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Both men and women judged for sex lives: study. Is this equality? Add to ...

What double standard? When it comes to sexual history, two-thirds of college students now judge men and women on a level playing field.

But that doesn’t mean they approve: Nearly half of college kids frowned upon both male and female peers who, in their eyes, “hook up” with too many people.

This startling conservatism, and other findings, emerged from a new survey of 19,000 students at 22 American colleges, research being presented at the 107th Annual Meeting of the American Sociological Association in Denver on Monday.

“I expected more of a double standard. Here, three out of four college students had the same standards for women as for men, this ‘What’s good for the goose is good for the gander’ outlook,” said study co-author Barbara Risman, a sociology professor at the University of Illinois at Chicago.

She added: “Once upon a time, we measured the attitudes around premarital activities for women. Now we measure whether or not people disrespect others who have too much casual sex – not some, but too much. That’s a sea change in attitudes toward sexuality in the last generation.”

In the survey, college students aged 19 to 22 were asked to respond to the statement, “If (wo)men hook up or have sex with lots of people, I respect them less.” Based on their answers, the researchers slotted the students into one of four categories: egalitarian conservative, egalitarian libertarian, traditional double standard and reverse double standard.

A breakdown of the findings:

48 per cent: “Egalitarian conservatives” who lost equal respect for men and women they believed were hooking up too much (54 per cent of women surveyed fell into this category, compared with 35 per cent of men).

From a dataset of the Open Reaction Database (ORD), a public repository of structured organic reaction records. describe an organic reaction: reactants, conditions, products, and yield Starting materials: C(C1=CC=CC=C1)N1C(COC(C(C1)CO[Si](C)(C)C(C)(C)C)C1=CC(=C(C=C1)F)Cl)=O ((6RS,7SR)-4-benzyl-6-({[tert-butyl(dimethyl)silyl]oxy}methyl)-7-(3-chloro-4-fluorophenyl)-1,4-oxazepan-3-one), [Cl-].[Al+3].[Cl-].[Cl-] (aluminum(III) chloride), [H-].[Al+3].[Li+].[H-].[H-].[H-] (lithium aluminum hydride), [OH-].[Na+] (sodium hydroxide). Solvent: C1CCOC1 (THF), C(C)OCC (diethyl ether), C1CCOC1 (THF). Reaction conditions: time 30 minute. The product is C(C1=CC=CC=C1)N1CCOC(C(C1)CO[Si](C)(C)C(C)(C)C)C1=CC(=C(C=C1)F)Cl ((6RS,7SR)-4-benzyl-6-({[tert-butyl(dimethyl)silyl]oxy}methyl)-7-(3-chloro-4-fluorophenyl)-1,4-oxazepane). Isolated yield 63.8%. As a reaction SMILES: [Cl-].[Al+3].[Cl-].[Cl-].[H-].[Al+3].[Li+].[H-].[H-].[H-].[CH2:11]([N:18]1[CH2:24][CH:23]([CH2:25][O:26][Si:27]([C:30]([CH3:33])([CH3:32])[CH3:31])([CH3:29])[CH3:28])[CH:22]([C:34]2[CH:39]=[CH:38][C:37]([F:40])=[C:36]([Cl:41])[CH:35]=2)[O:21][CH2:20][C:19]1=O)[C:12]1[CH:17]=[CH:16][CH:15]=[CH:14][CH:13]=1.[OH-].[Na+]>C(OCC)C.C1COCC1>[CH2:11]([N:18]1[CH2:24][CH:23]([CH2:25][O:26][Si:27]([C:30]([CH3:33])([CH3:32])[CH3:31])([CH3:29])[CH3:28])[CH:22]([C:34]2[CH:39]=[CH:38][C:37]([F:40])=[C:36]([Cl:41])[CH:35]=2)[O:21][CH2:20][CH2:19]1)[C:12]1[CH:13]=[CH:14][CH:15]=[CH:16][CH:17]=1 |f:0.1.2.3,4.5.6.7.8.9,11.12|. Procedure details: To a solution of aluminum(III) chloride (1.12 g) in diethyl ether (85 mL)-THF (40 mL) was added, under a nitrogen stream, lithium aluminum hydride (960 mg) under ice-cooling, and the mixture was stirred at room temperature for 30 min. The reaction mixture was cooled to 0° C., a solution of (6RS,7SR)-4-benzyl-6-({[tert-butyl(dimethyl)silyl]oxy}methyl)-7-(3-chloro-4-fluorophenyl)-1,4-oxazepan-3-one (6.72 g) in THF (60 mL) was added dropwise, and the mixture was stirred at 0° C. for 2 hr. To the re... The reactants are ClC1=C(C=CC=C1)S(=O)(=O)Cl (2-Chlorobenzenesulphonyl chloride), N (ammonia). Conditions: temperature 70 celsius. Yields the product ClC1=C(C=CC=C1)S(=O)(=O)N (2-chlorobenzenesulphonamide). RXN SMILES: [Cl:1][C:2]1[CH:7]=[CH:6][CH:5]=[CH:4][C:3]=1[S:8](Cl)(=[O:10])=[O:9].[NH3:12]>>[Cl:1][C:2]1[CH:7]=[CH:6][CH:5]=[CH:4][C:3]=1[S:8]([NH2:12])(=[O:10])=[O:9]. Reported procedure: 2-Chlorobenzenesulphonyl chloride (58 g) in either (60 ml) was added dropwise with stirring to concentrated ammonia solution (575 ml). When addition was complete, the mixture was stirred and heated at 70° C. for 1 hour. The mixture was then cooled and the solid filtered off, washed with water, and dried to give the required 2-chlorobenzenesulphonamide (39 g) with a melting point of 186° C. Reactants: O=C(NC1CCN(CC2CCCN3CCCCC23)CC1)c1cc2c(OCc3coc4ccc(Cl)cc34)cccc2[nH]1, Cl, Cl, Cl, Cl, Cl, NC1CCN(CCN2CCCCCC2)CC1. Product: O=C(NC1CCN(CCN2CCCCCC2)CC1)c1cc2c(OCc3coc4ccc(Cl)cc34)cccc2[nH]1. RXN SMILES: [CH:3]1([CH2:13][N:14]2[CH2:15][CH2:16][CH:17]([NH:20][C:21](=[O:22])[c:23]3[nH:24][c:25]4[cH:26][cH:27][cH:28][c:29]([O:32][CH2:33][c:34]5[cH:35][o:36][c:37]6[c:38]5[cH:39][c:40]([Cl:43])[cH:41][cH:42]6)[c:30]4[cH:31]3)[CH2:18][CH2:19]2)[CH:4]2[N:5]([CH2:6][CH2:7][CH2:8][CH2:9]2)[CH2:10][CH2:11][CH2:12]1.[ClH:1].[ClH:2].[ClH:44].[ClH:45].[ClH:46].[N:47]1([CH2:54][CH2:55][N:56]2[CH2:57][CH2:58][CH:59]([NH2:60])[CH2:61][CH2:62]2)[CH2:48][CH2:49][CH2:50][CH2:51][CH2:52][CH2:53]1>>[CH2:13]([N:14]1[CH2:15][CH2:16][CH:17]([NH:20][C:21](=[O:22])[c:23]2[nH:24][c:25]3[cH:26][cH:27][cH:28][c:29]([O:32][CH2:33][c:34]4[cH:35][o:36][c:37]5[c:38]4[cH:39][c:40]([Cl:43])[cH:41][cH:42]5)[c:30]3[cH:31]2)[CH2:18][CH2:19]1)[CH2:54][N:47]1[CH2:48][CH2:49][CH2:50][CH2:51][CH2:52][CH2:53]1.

27 per cent: “Egalitarian libertarians” who do not lose respect for men or women, no matter how much they sleep around.

12 per cent: “Traditional double standard” holders who lost respect for women, but not men, for hooking up too much.

13 per cent: “Reverse double standard” holders who lost respect for men, but not women, for having casual sex with too many partners.

Who believes women can hook up endlessly without judgment, while men can’t? Sorority sisters, that’s who.

The authors discovered that sorority sisters living in “Greek housing” were more likely than other female undergraduates to hold this “reverse double standard.” These sisters were also 42 per cent more likely to hold this unique view than “egalitarian libertarian” beliefs.

The researchers argue this amounts to “gender justice:” Tired of frat boys promulgating the traditional double standard in their social circles, sorority sisters women have invented their own gender bias as a rebuttal. “Women are beginning to have their own double standards, which is sort of a reaction against the sexism of the men with whom they’re dealing,” said Prof. Risman.

Some 37 per cent of fraternity-affiliated men and 38 per cent of male athletes negatively evaluated women, but not guys, for frequent hook ups with many partners; they were the two types of men most likely to hold this view. (Strikingly, 6 per cent of women said they themselves held a traditional double standard.)

As a bias-flipper, non-heterosexual college women and men were less likely than hetero kids to lose respect for anyone based on their casual sex history. The majority here were egalitarian libertarians – that’s live and let live, for everyone.

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